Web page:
JACKSON, Miss. -- The Republican who lost a primary runoff election to Mississippi Sen. Thad Cochran is taking the first step to challenge the outcome.
Chris McDaniel's campaign said it believes it has found about 4,900 of examples of improper voting in the June 24 runoff. Most of them were people marked as voting in the June 3 Democratic primary and the June 24, the campaign said. Mississippi does not register voters by party, but state law bans a person from voting in one party's primary and another party's runoff in the same cycle.
The McDaniel campaign did not release documents supporting its claim.
- Thad Cochran's Mississippi magic
- Boost in turnout gave Cochran the boost he needed
- McDaniel: Democratic votes for Cochran were illegal
McDaniel spokesman Noel Fritsch said the campaign served papers Thursday to Cochran's son, Clayton, giving notice of the intent to challenge based on allegations of improper crossover voting. Fritsch said the papers had to be served directly to Cochran or to a member of his family.
Cochran received nearly 6,800 more votes than McDaniel in the June 24 runoff. The runoff came three weeks after tea party-backed McDaniel finished about 1,400 votes ahead of Cochran in a three-person primary that also included a first-time candidate who ran a low-budget campaign.
Cochran campaign spokesman Jordan Russell said the campaign is aware of McDaniel's notice to challenge, and attorneys are discussing it. "This challenge is baseless. It's not going anywhere," Russell said. "The voters made a decision, and it's over."
Cochran campaign adviser Austin Barbour said Wednesday that the McDaniel campaign needs to "put up or shut up" - either produce documents to support its claims or accept the loss.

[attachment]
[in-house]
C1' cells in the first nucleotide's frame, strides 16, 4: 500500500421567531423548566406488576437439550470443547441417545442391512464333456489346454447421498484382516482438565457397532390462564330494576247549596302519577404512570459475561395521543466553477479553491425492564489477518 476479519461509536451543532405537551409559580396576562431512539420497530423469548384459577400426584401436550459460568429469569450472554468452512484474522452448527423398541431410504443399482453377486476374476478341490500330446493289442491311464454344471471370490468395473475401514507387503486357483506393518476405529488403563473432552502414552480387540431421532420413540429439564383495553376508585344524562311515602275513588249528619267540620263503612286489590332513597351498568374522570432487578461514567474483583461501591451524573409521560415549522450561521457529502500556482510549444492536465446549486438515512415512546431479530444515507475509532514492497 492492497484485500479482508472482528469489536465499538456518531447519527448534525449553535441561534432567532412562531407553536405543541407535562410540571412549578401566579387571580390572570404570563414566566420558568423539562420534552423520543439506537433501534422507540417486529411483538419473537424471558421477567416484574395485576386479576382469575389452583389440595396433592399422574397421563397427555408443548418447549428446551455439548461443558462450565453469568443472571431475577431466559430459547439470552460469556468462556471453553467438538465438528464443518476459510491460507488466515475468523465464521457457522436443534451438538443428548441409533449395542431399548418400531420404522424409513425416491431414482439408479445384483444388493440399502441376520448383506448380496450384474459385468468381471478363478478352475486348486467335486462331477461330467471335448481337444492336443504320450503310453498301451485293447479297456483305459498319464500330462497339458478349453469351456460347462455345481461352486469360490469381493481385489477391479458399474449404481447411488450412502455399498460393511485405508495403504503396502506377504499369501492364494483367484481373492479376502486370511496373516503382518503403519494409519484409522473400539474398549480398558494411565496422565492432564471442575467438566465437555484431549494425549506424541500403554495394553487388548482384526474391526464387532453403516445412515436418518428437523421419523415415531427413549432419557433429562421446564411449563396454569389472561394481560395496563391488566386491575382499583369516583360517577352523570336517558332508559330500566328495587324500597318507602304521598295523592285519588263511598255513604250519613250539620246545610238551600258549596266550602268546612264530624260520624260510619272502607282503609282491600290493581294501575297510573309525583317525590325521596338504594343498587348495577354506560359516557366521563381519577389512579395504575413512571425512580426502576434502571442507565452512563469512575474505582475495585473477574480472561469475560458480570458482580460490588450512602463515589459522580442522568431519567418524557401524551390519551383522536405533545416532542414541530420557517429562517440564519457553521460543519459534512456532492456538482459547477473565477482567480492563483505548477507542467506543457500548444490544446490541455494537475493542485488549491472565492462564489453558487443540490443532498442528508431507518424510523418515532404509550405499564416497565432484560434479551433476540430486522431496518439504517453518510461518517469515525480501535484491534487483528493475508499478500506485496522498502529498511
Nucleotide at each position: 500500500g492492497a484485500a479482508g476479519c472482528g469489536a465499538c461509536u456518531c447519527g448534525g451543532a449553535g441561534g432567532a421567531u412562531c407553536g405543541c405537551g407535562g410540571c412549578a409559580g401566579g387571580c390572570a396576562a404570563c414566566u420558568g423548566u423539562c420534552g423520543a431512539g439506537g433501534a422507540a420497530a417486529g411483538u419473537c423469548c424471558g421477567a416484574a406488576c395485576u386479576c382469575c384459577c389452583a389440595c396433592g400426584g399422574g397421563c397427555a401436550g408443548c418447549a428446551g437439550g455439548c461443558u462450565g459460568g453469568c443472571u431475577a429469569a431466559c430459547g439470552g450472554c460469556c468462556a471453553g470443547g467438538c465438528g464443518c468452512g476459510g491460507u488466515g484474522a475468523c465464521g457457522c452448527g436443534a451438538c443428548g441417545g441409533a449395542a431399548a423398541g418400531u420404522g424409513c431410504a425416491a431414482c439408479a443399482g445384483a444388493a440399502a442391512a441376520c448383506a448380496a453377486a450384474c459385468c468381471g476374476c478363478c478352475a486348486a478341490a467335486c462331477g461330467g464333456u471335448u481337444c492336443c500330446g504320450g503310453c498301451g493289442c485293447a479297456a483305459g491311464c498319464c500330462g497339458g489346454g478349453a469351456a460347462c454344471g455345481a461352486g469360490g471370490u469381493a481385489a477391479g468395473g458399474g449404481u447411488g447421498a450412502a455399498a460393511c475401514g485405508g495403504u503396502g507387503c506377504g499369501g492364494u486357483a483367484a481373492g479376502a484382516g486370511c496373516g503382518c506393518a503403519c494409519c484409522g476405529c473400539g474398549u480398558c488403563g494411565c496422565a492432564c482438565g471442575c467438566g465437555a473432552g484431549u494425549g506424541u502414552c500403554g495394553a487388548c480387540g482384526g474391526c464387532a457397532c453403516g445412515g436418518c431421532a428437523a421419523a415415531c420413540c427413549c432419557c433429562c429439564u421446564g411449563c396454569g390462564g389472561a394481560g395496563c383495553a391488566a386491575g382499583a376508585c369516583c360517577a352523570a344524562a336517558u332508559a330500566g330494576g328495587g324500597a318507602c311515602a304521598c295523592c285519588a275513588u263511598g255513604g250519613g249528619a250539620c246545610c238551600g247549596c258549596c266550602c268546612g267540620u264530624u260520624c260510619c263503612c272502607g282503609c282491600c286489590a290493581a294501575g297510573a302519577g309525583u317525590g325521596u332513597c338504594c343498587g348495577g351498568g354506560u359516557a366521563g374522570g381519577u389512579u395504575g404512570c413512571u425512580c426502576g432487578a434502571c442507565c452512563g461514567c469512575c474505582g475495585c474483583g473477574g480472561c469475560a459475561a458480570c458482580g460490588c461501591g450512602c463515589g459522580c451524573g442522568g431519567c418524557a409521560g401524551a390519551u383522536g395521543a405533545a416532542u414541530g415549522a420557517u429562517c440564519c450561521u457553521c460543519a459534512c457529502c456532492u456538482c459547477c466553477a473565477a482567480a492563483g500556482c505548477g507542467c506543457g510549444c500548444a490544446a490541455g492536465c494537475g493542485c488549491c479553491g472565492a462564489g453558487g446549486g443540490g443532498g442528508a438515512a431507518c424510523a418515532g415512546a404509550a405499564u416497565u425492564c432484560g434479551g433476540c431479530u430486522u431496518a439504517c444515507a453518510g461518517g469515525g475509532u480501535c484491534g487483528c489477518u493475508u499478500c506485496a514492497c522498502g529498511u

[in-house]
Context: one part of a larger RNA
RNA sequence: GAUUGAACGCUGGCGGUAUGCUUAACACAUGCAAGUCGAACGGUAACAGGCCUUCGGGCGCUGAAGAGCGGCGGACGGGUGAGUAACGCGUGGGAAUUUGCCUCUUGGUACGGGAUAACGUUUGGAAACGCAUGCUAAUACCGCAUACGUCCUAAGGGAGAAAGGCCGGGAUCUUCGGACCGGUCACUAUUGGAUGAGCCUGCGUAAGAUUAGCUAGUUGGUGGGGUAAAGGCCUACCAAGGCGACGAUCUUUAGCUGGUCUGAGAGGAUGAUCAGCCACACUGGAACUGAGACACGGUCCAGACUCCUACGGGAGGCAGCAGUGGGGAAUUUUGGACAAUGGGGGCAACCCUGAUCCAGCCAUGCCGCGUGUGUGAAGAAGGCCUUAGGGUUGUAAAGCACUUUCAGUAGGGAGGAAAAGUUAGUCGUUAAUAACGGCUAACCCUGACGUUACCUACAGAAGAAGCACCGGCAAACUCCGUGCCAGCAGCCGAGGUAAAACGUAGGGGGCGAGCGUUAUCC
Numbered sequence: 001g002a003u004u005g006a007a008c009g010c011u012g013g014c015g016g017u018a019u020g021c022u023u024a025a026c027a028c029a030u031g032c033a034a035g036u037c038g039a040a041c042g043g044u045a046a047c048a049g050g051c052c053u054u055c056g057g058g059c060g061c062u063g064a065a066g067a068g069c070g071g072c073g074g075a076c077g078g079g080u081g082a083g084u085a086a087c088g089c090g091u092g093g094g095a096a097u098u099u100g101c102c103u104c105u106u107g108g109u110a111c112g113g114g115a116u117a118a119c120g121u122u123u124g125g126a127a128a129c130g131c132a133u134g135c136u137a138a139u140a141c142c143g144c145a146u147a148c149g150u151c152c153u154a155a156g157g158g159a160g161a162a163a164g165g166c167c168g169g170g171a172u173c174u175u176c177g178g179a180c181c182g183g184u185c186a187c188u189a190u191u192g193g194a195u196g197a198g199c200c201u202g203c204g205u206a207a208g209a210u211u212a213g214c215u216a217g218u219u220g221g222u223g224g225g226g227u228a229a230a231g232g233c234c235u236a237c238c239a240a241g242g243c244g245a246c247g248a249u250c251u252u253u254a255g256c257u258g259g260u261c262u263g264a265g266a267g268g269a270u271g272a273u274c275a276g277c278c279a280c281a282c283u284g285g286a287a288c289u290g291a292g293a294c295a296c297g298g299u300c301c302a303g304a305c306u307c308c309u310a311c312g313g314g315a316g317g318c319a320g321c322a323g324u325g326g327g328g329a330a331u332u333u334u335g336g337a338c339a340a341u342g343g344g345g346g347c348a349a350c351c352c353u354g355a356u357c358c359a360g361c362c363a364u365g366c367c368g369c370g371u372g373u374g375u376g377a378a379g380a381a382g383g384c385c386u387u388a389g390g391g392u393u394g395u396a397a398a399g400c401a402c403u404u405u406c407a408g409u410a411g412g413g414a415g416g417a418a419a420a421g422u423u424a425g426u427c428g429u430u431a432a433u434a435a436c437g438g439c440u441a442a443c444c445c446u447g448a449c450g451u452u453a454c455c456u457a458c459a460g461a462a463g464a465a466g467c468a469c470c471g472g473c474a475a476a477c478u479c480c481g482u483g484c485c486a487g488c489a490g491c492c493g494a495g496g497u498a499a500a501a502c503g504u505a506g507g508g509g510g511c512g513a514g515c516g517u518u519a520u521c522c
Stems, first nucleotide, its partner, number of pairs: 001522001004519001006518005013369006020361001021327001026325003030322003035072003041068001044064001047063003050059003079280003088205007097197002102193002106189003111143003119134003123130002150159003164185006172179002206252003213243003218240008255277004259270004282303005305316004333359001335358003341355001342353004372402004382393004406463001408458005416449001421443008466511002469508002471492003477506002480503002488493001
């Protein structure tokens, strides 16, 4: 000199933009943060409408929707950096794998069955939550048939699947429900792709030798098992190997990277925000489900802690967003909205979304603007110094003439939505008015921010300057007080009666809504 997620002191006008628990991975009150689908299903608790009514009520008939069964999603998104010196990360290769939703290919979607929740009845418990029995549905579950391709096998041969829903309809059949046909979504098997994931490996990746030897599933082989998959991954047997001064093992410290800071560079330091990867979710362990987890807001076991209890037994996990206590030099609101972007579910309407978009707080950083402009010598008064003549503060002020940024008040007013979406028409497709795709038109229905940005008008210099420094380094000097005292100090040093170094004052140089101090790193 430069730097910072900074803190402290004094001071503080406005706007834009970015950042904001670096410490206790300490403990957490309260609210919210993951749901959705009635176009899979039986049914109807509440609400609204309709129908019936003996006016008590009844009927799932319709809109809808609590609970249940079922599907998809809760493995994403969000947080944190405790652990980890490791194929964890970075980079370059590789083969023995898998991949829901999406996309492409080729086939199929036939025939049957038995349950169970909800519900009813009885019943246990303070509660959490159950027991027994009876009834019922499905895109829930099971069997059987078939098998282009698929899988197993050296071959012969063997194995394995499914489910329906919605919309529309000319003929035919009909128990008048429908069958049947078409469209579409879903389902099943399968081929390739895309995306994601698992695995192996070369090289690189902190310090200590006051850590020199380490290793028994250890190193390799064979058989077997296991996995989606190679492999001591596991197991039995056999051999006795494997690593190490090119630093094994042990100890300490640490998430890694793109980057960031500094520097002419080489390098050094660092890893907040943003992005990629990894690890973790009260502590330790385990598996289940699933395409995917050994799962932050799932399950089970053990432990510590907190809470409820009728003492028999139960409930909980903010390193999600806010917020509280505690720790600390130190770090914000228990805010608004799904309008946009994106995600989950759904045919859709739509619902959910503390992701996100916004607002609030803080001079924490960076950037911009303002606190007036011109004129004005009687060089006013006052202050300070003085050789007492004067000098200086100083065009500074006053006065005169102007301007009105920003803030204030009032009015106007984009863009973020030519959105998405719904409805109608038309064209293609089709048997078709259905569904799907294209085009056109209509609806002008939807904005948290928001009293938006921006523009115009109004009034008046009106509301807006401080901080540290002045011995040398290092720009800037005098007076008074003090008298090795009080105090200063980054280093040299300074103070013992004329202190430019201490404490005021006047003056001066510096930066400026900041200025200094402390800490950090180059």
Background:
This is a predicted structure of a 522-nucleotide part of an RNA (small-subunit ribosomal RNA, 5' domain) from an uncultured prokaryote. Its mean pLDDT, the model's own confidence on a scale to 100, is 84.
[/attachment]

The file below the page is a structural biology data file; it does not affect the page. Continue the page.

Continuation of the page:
The election challenge will be filed with the state Republican Party executive committee, as required by law. If the committee rejects a request for a new election, McDaniel could file an appeal with a state circuit court in a county where it believes it has found voting irregularities, said state Sen. Michael Watson, an attorney who is working with the McDaniel campaign.
Fritsch said Thursday that any court filing could be a couple of weeks away.
Meanwhile on Wednesday, McDaniel said he's ready to mount a legal challenge to the election results - as soon as he can scrounge up some cash.
In an email to supporters, McDaniel asked for contributions to an "Election Challenge Fund" to "help me contest this corrupt election."
"We have a long fight ahead of us. I know exactly how long and frustrating court battles can be, but I believe this will be worth it," he wrote. "There is too much at stake to back down from this fight. The problem is that court cases are expensive, and we don't currently have the resources to mount the legal challenge that this case deserves."
The Republican nominee will face two candidates in the Nov. 4 general election: Democratic former U.S. Rep. Travis Childers and the Reform Party's Shawn O'Hara.